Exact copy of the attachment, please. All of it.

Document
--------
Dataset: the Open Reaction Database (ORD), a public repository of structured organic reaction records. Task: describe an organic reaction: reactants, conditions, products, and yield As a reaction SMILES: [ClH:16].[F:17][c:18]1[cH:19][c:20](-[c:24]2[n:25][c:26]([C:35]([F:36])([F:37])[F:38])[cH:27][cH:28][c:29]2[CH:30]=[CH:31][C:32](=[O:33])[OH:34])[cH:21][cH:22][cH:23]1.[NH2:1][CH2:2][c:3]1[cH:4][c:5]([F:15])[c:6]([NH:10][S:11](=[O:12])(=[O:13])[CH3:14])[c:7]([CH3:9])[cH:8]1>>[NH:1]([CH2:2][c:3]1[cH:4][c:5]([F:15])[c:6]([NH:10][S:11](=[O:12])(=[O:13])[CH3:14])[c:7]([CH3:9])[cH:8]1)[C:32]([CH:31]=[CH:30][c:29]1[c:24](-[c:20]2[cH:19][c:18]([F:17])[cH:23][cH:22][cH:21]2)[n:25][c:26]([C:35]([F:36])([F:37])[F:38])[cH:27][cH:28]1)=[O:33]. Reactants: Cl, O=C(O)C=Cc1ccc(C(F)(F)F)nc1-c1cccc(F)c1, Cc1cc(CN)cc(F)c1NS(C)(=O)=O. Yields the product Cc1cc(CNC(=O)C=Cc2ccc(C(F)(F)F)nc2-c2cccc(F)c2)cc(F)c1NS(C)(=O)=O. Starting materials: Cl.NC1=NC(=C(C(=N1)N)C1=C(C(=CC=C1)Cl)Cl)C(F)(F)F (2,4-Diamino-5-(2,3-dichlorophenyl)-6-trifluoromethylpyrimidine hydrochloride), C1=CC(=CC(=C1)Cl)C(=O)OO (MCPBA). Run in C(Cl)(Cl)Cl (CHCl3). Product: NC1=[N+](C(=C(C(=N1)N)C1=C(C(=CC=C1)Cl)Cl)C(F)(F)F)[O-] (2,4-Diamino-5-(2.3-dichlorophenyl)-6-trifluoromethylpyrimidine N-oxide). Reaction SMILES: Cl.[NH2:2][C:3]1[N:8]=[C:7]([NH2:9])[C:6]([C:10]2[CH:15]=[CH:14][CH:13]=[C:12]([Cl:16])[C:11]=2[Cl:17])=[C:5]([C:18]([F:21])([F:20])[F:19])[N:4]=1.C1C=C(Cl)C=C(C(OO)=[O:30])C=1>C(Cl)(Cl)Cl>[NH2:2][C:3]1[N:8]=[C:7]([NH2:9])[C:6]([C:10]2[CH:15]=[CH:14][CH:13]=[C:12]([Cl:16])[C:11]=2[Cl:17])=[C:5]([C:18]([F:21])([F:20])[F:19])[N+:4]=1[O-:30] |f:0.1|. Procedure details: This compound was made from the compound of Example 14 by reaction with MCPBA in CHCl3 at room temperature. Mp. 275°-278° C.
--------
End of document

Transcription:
Dataset: the Open Reaction Database (ORD), a public repository of structured organic reaction records. Task: describe an organic reaction: reactants, conditions, products, and yield As a reaction SMILES: [ClH:16].[F:17][c:18]1[cH:19][c:20](-[c:24]2[n:25][c:26]([C:35]([F:36])([F:37])[F:38])[cH:27][cH:28][c:29]2[CH:30]=[CH:31][C:32](=[O:33])[OH:34])[cH:21][cH:22][cH:23]1.[NH2:1][CH2:2][c:3]1[cH:4][c:5]([F:15])[c:6]([NH:10][S:11](=[O:12])(=[O:13])[CH3:14])[c:7]([CH3:9])[cH:8]1>>[NH:1]([CH2:2][c:3]1[cH:4][c:5]([F:15])[c:6]([NH:10][S:11](=[O:12])(=[O:13])[CH3:14])[c:7]([CH3:9])[cH:8]1)[C:32]([CH:31]=[CH:30][c:29]1[c:24](-[c:20]2[cH:19][c:18]([F:17])[cH:23][cH:22][cH:21]2)[n:25][c:26]([C:35]([F:36])([F:37])[F:38])[cH:27][cH:28]1)=[O:33]. Reactants: Cl, O=C(O)C=Cc1ccc(C(F)(F)F)nc1-c1cccc(F)c1, Cc1cc(CN)cc(F)c1NS(C)(=O)=O. Yields the product Cc1cc(CNC(=O)C=Cc2ccc(C(F)(F)F)nc2-c2cccc(F)c2)cc(F)c1NS(C)(=O)=O. Starting materials: Cl.NC1=NC(=C(C(=N1)N)C1=C(C(=CC=C1)Cl)Cl)C(F)(F)F (2,4-Diamino-5-(2,3-dichlorophenyl)-6-trifluoromethylpyrimidine hydrochloride), C1=CC(=CC(=C1)Cl)C(=O)OO (MCPBA). Run in C(Cl)(Cl)Cl (CHCl3). Product: NC1=[N+](C(=C(C(=N1)N)C1=C(C(=CC=C1)Cl)Cl)C(F)(F)F)[O-] (2,4-Diamino-5-(2.3-dichlorophenyl)-6-trifluoromethylpyrimidine N-oxide). Reaction SMILES: Cl.[NH2:2][C:3]1[N:8]=[C:7]([NH2:9])[C:6]([C:10]2[CH:15]=[CH:14][CH:13]=[C:12]([Cl:16])[C:11]=2[Cl:17])=[C:5]([C:18]([F:21])([F:20])[F:19])[N:4]=1.C1C=C(Cl)C=C(C(OO)=[O:30])C=1>C(Cl)(Cl)Cl>[NH2:2][C:3]1[N:8]=[C:7]([NH2:9])[C:6]([C:10]2[CH:15]=[CH:14][CH:13]=[C:12]([Cl:16])[C:11]=2[Cl:17])=[C:5]([C:18]([F:21])([F:20])[F:19])[N+:4]=1[O-:30] |f:0.1|. Procedure details: This compound was made from the compound of Example 14 by reaction with MCPBA in CHCl3 at room temperature. Mp. 275°-278° C.